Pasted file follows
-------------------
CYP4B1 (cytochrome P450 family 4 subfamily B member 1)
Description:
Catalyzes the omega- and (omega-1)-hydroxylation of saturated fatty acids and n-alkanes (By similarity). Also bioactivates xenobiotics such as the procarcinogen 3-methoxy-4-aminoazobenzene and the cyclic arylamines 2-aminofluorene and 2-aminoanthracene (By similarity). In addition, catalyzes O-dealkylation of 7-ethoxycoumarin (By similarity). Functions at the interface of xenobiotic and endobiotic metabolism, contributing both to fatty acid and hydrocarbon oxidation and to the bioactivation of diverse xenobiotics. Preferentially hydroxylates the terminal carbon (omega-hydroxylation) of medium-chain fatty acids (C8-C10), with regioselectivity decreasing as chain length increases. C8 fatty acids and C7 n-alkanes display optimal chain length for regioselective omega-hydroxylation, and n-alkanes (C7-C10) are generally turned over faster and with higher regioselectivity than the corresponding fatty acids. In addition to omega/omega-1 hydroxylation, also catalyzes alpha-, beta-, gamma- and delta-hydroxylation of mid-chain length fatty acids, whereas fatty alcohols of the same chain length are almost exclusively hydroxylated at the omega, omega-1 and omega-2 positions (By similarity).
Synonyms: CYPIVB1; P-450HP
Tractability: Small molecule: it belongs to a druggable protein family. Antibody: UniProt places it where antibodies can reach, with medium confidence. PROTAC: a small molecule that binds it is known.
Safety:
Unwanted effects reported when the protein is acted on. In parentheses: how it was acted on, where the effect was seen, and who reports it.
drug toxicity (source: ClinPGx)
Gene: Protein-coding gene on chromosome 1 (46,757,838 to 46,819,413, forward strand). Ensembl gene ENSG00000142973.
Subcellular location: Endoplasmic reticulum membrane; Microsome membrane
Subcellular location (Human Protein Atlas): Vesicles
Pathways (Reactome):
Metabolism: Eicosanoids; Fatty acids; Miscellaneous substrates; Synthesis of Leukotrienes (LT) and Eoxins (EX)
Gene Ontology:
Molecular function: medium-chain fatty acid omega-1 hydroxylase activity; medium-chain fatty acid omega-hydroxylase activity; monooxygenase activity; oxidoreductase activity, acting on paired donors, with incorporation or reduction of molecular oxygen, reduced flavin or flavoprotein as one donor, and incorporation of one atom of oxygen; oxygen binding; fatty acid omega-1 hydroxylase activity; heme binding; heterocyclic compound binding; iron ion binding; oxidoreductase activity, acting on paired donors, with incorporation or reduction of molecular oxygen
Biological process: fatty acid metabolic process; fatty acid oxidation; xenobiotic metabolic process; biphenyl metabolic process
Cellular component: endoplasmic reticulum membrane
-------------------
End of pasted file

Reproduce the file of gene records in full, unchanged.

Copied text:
CYP4B1 (cytochrome P450 family 4 subfamily B member 1)
Description:
Catalyzes the omega- and (omega-1)-hydroxylation of saturated fatty acids and n-alkanes (By similarity). Also bioactivates xenobiotics such as the procarcinogen 3-methoxy-4-aminoazobenzene and the cyclic arylamines 2-aminofluorene and 2-aminoanthracene (By similarity). In addition, catalyzes O-dealkylation of 7-ethoxycoumarin (By similarity). Functions at the interface of xenobiotic and endobiotic metabolism, contributing both to fatty acid and hydrocarbon oxidation and to the bioactivation of diverse xenobiotics. Preferentially hydroxylates the terminal carbon (omega-hydroxylation) of medium-chain fatty acids (C8-C10), with regioselectivity decreasing as chain length increases. C8 fatty acids and C7 n-alkanes display optimal chain length for regioselective omega-hydroxylation, and n-alkanes (C7-C10) are generally turned over faster and with higher regioselectivity than the corresponding fatty acids. In addition to omega/omega-1 hydroxylation, also catalyzes alpha-, beta-, gamma- and delta-hydroxylation of mid-chain length fatty acids, whereas fatty alcohols of the same chain length are almost exclusively hydroxylated at the omega, omega-1 and omega-2 positions (By similarity).
Synonyms: CYPIVB1; P-450HP
Tractability: Small molecule: it belongs to a druggable protein family. Antibody: UniProt places it where antibodies can reach, with medium confidence. PROTAC: a small molecule that binds it is known.
Safety:
Unwanted effects reported when the protein is acted on. In parentheses: how it was acted on, where the effect was seen, and who reports it.
drug toxicity (source: ClinPGx)
Gene: Protein-coding gene on chromosome 1 (46,757,838 to 46,819,413, forward strand). Ensembl gene ENSG00000142973.
Subcellular location: Endoplasmic reticulum membrane; Microsome membrane
Subcellular location (Human Protein Atlas): Vesicles
Pathways (Reactome):
Metabolism: Eicosanoids; Fatty acids; Miscellaneous substrates; Synthesis of Leukotrienes (LT) and Eoxins (EX)
Gene Ontology:
Molecular function: medium-chain fatty acid omega-1 hydroxylase activity; medium-chain fatty acid omega-hydroxylase activity; monooxygenase activity; oxidoreductase activity, acting on paired donors, with incorporation or reduction of molecular oxygen, reduced flavin or flavoprotein as one donor, and incorporation of one atom of oxygen; oxygen binding; fatty acid omega-1 hydroxylase activity; heme binding; heterocyclic compound binding; iron ion binding; oxidoreductase activity, acting on paired donors, with incorporation or reduction of molecular oxygen
Biological process: fatty acid metabolic process; fatty acid oxidation; xenobiotic metabolic process; biphenyl metabolic process
Cellular component: endoplasmic reticulum membrane